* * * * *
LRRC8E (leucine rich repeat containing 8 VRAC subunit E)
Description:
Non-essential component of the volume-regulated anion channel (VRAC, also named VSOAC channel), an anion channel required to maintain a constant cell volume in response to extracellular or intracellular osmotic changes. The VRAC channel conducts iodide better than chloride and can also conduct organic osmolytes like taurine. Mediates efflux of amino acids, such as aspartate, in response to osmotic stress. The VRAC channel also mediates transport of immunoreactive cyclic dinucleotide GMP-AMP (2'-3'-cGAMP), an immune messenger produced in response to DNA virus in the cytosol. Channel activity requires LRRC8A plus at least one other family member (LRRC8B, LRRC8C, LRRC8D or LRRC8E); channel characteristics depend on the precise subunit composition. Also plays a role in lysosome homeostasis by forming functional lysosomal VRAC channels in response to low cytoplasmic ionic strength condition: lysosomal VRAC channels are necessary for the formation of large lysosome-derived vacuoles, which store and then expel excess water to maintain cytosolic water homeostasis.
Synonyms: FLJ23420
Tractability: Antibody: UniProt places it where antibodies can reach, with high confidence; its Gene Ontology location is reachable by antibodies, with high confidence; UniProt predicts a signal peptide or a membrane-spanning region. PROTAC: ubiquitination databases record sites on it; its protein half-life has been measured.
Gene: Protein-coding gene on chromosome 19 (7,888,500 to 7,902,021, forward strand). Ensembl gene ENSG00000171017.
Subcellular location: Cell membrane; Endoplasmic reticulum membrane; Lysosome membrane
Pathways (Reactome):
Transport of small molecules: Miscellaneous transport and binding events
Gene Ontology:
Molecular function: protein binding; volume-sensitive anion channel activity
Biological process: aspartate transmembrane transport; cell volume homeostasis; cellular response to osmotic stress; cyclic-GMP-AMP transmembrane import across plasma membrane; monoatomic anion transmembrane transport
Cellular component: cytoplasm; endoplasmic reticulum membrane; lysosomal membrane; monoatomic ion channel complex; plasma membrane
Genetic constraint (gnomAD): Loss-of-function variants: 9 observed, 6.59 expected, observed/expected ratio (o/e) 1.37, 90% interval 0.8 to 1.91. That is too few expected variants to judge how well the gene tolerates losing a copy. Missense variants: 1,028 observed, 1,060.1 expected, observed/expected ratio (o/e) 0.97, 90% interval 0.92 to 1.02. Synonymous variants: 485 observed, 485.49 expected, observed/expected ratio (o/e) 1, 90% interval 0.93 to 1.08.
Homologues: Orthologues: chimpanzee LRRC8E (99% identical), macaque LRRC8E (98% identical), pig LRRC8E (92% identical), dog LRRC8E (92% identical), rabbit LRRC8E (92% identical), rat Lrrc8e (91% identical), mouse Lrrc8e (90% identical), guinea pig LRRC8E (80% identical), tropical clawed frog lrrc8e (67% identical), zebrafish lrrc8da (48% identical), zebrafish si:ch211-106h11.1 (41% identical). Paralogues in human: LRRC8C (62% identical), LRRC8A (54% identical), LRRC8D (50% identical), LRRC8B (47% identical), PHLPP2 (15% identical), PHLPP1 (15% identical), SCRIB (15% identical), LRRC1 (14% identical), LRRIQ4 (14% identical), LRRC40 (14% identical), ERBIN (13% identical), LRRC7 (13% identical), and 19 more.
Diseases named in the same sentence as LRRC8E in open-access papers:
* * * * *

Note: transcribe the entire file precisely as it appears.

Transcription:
LRRC8E (leucine rich repeat containing 8 VRAC subunit E)
Description:
Non-essential component of the volume-regulated anion channel (VRAC, also named VSOAC channel), an anion channel required to maintain a constant cell volume in response to extracellular or intracellular osmotic changes. The VRAC channel conducts iodide better than chloride and can also conduct organic osmolytes like taurine. Mediates efflux of amino acids, such as aspartate, in response to osmotic stress. The VRAC channel also mediates transport of immunoreactive cyclic dinucleotide GMP-AMP (2'-3'-cGAMP), an immune messenger produced in response to DNA virus in the cytosol. Channel activity requires LRRC8A plus at least one other family member (LRRC8B, LRRC8C, LRRC8D or LRRC8E); channel characteristics depend on the precise subunit composition. Also plays a role in lysosome homeostasis by forming functional lysosomal VRAC channels in response to low cytoplasmic ionic strength condition: lysosomal VRAC channels are necessary for the formation of large lysosome-derived vacuoles, which store and then expel excess water to maintain cytosolic water homeostasis.
Synonyms: FLJ23420
Tractability: Antibody: UniProt places it where antibodies can reach, with high confidence; its Gene Ontology location is reachable by antibodies, with high confidence; UniProt predicts a signal peptide or a membrane-spanning region. PROTAC: ubiquitination databases record sites on it; its protein half-life has been measured.
Gene: Protein-coding gene on chromosome 19 (7,888,500 to 7,902,021, forward strand). Ensembl gene ENSG00000171017.
Subcellular location: Cell membrane; Endoplasmic reticulum membrane; Lysosome membrane
Pathways (Reactome):
Transport of small molecules: Miscellaneous transport and binding events
Gene Ontology:
Molecular function: protein binding; volume-sensitive anion channel activity
Biological process: aspartate transmembrane transport; cell volume homeostasis; cellular response to osmotic stress; cyclic-GMP-AMP transmembrane import across plasma membrane; monoatomic anion transmembrane transport
Cellular component: cytoplasm; endoplasmic reticulum membrane; lysosomal membrane; monoatomic ion channel complex; plasma membrane
Genetic constraint (gnomAD): Loss-of-function variants: 9 observed, 6.59 expected, observed/expected ratio (o/e) 1.37, 90% interval 0.8 to 1.91. That is too few expected variants to judge how well the gene tolerates losing a copy. Missense variants: 1,028 observed, 1,060.1 expected, observed/expected ratio (o/e) 0.97, 90% interval 0.92 to 1.02. Synonymous variants: 485 observed, 485.49 expected, observed/expected ratio (o/e) 1, 90% interval 0.93 to 1.08.
Homologues: Orthologues: chimpanzee LRRC8E (99% identical), macaque LRRC8E (98% identical), pig LRRC8E (92% identical), dog LRRC8E (92% identical), rabbit LRRC8E (92% identical), rat Lrrc8e (91% identical), mouse Lrrc8e (90% identical), guinea pig LRRC8E (80% identical), tropical clawed frog lrrc8e (67% identical), zebrafish lrrc8da (48% identical), zebrafish si:ch211-106h11.1 (41% identical). Paralogues in human: LRRC8C (62% identical), LRRC8A (54% identical), LRRC8D (50% identical), LRRC8B (47% identical), PHLPP2 (15% identical), PHLPP1 (15% identical), SCRIB (15% identical), LRRC1 (14% identical), LRRIQ4 (14% identical), LRRC40 (14% identical), ERBIN (13% identical), LRRC7 (13% identical), and 19 more.
Diseases named in the same sentence as LRRC8E in open-access papers: